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Beef & Lamb Market Update, May 2020

Covid-19 continues to significantly impact on meat markets

The COVID-19 pandemic continues to negatively affect the market for Irish beef. Retailers in many markets across Europe are focusing strongly on supporting the domestic beef sector. This provides a particular challenge for Irish beef exports, due to our high dependence on exports.

The sheep sector, while erratic over recent weeks, has avoided the same fall-off in demand as Easter followed by the start of Ramadan coincided with seasonal low supplies of hoggets in both Ireland and the UK

Planning for Post COVID-19

As the European market evolves following the significant disruption of recent months, Bord Bia is focused on working closely with key customers of Irish beef and lamb.

Promotional plans are being developed with the main purchasers and their suppliers, incorporating a combination of in-store activation, online focus and endorsement by high-profile chefs to defend and grow Ireland’s position in our major markets.

Market Situation

Describing the market situation requiring the introduction of Private Storage Aid (PSA) for the beef sector, the EU Commission outlined that the foodservice channel is responsible for approximately 70% of Europe’s demand for the principal steak cuts. The Irish beef sector needs to export almost 90% of its production, so the fall off in market opportunities presents an even greater challenge.

Settled, sunny weather and the start of barbecue season, in mid to late April saw some recovery in steak cuts. However, sales of fillets, which are typically highly dependent on foodservice, are still trading at prices which are 30-40% below normal levels.

Overall, the foodservice sector across the EU is expected to see sales decline by one-third in 2020, according to a recent report by market research agency GIRA.

GIRA has predicted an economic drag leading to a widespread downturn in consumer spending over the next two years, and a decline in beef consumption across the EU of between 7% and 8%.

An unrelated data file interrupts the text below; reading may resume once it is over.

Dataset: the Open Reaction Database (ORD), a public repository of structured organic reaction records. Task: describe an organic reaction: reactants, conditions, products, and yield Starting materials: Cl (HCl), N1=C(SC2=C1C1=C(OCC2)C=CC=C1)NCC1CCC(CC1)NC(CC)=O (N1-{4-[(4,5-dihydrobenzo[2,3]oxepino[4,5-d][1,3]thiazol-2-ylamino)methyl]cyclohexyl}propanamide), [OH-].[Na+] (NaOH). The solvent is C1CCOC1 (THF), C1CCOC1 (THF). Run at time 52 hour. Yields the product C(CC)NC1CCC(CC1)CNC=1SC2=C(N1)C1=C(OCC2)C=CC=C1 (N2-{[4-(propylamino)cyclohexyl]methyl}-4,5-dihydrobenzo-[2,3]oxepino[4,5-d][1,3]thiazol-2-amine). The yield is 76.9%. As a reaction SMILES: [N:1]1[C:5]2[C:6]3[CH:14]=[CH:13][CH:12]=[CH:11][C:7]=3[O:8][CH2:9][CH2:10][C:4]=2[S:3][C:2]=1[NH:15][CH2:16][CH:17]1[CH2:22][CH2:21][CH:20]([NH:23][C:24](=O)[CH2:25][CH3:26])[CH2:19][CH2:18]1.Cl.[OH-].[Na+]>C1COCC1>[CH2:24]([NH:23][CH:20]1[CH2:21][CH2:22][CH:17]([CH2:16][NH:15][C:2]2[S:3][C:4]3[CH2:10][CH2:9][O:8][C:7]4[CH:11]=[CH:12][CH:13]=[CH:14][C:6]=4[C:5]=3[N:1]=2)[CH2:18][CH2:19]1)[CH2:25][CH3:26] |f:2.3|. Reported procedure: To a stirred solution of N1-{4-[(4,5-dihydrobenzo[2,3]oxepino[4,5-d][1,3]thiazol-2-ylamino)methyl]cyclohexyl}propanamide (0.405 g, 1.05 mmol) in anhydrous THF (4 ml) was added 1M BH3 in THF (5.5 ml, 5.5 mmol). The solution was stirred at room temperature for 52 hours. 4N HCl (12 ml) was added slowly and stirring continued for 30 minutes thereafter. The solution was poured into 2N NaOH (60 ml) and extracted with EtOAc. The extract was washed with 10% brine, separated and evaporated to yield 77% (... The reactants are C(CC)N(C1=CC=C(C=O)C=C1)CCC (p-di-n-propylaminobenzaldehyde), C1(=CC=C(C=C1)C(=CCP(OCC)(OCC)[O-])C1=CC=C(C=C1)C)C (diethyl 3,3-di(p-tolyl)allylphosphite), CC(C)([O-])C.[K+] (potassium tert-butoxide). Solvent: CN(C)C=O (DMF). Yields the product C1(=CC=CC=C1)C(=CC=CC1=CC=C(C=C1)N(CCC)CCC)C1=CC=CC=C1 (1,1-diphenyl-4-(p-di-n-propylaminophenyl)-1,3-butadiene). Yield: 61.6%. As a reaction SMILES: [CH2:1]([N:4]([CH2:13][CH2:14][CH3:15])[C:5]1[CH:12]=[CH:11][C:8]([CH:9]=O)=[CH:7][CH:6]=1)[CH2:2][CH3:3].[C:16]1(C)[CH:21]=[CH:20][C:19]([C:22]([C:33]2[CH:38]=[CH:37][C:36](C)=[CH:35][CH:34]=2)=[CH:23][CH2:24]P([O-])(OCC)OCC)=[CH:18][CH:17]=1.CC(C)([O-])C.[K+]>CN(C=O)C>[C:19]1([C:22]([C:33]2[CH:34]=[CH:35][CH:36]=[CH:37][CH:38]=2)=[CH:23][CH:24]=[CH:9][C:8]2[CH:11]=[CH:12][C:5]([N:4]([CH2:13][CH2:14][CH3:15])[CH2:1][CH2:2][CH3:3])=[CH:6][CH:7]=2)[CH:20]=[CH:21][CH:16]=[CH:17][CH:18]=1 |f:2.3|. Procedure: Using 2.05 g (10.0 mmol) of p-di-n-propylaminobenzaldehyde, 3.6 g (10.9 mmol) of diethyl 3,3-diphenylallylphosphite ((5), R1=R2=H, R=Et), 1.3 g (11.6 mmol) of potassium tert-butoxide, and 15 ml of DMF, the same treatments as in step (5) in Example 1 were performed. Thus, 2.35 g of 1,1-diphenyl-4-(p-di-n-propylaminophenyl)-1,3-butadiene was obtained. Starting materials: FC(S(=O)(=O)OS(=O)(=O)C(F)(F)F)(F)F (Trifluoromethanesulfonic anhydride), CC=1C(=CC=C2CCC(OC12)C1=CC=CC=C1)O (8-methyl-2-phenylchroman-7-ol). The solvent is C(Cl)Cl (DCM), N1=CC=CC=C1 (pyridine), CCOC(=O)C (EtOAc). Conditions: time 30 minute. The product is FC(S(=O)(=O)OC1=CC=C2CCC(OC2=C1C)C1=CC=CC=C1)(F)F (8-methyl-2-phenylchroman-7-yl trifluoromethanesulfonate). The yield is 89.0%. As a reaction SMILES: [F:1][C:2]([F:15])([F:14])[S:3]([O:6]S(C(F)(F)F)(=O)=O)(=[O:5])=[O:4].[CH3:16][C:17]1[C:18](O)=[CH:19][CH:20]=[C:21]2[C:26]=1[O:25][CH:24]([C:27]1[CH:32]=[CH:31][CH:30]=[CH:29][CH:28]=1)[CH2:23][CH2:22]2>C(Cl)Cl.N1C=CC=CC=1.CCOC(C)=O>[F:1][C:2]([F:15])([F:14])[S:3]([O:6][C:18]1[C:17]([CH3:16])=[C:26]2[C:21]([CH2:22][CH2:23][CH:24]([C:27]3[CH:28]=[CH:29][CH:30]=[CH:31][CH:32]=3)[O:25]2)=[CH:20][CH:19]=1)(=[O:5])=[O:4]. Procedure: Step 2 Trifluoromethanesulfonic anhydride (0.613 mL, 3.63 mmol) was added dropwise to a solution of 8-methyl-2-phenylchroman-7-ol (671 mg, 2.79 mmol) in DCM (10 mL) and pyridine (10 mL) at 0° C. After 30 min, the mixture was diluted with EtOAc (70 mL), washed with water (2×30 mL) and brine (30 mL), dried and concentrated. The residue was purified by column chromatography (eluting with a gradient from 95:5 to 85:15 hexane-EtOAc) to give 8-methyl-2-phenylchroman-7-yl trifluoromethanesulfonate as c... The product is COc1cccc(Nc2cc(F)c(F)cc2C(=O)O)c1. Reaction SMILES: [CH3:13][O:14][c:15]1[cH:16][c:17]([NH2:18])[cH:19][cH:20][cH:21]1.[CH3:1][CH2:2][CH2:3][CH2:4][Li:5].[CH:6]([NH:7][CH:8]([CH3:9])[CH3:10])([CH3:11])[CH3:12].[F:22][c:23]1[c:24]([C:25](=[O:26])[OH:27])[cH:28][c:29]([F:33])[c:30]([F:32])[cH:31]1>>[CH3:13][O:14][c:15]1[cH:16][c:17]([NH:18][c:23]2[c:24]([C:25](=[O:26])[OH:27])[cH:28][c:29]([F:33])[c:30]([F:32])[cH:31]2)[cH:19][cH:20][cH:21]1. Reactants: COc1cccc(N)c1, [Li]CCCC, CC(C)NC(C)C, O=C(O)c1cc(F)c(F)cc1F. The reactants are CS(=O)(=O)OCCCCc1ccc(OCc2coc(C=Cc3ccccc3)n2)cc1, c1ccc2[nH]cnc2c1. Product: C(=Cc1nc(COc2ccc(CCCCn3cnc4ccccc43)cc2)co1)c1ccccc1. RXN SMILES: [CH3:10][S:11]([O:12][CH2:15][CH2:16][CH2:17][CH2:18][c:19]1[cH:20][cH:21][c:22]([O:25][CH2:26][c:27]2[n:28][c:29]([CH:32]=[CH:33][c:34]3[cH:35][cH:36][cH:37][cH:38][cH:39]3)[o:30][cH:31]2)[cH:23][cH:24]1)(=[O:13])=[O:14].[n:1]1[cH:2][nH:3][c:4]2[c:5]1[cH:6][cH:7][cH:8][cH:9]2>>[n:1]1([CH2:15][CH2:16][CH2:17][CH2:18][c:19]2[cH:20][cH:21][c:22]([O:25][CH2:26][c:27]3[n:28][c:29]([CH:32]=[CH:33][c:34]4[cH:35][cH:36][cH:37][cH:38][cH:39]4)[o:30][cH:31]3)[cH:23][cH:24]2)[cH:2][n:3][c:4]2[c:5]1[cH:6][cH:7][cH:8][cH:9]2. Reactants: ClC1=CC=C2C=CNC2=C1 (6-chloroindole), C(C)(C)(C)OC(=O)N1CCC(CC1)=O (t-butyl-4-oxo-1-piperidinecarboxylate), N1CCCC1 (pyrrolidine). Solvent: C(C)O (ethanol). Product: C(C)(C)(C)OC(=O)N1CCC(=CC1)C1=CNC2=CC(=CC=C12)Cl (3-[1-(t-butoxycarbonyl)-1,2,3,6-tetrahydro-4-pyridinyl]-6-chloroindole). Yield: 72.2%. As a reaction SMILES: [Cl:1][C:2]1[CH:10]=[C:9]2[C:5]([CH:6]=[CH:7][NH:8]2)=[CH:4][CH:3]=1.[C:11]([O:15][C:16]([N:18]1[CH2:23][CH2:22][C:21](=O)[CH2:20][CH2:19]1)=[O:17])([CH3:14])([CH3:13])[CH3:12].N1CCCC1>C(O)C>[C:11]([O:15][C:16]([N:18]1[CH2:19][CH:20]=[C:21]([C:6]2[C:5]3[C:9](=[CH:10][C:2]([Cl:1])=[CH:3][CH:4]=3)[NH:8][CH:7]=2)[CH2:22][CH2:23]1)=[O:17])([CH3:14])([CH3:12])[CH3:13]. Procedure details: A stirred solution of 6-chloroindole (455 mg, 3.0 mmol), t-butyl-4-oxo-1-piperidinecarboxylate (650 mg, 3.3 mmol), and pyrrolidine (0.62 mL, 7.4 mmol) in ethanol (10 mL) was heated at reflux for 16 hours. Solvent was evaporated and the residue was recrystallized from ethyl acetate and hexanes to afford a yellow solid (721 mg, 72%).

Current difficulties look set to continue in relation to carcase balance, as demand focuses on lower value cuts such as mince. GIRA also pointed to some constraints on the previous strong forecasts for Asian beef import demand.


Beef Trade

Although the foodservice market has been effectively suspended since mid-March, there has been a significant increase in beef sales through supermarkets and butcher shops.

The latest data from Kantar shows that in the four-weeks to April 19th, there was a 15% uplift in the volume of beef sold at retail in Ireland. Most significantly, there was a 26% surge in the volume of mince sold, while steaks also rose by 15%.

Similarly, for the British market, data published by AHDB show that for the 12-week period to April 19th, the total volume of beef sold through retail increased by 16%. Sales of mince grew by 27% while steak volumes increased by almost 11%.

In Europe, the rise in retail sales of beef is reported to have been less dramatic. For example, recent data for the French market estimates the increase at approximately 9%.

This growth in retail demand has of course been hugely welcome. However, it should be emphasised that it has not been sufficient to fully compensate for the loss of the catering and hospitality trade.

The foodservice channel normally accounts for almost one-third of Irish beef exports, while the manufacturing category - dominated by burger production for quick-service restaurant chains - occupies more than a further quarter of our total volume. The suspension of many of these outlets over recent months have resulted significant difficulty over recent months in achieving a carcase-balance.

Early signs of market recovery

A critical concern for the sector is that Irish producer prices are running 30c/kg behind last year’s levels. Significant declines have also been recorded in prime cattle prices across Europe over recent months.

The past fortnight has seen some welcome recovery in cattle prices at Irish meat plants. Availability of finished animals is likely to tighten over the coming weeks, before more animals reach their target condition off-grass. Across most markets, steak cuts have been on price promotion over recent weeks in order to minimise the build-up of stocks. This activity, combined with the partial reopening of quickservice restaurants, has also stimulated some uplift in demand.


Lamb producer prices have stabilised in the past week. Availability of hoggets has tightened significantly, and supplies of spring lambs have been slow to materialise as yet. The recent decline in throughput has helped to maintain prices at a time when demand remains fragile as a result of the Covid-19 pandemic. Favourable grass growth and lamb thrive, the transition to new season lamb looks set to gain momentum over the coming weeks.

Ramadan continues until 23th May, however, with restrictions in place for mass gatherings, the traditional celebrations around the ending of the Muslim fast have been curtailed. Lower oil prices will also have an inevitable impact on global sheep meat demand and live exports particularly from the oil rich states in the Middle East.

On a positive note, some restrictions are being gradually eased on the continent, however it will take some time for this to translate into increased demand for sheepmeat from the foodservice sector, as consumer confidence and disposable incomes remain impacted.